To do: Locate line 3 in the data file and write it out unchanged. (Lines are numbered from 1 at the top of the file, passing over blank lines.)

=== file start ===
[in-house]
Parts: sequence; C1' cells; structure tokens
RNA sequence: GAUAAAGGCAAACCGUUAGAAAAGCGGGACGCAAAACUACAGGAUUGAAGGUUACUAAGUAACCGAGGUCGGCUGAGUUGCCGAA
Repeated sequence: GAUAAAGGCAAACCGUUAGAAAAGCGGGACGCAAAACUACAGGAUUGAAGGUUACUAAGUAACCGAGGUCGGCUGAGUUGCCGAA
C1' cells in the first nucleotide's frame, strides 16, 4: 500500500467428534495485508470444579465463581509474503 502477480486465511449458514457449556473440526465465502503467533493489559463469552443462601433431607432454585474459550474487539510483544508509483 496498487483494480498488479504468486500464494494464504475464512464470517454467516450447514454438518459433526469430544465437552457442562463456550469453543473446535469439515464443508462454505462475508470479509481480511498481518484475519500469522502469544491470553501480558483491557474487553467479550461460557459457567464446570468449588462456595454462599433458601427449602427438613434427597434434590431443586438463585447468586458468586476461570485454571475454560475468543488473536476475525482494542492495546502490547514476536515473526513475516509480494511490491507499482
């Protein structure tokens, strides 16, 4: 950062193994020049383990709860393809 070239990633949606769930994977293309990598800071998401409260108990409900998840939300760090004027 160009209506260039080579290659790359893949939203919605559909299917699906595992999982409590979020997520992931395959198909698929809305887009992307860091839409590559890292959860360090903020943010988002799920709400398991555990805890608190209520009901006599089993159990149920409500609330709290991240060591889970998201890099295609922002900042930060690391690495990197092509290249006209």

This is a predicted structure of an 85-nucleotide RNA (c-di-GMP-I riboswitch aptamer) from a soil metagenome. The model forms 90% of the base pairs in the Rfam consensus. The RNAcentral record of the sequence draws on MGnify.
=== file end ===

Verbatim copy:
RNA sequence: GAUAAAGGCAAACCGUUAGAAAAGCGGGACGCAAAACUACAGGAUUGAAGGUUACUAAGUAACCGAGGUCGGCUGAGUUGCCGAA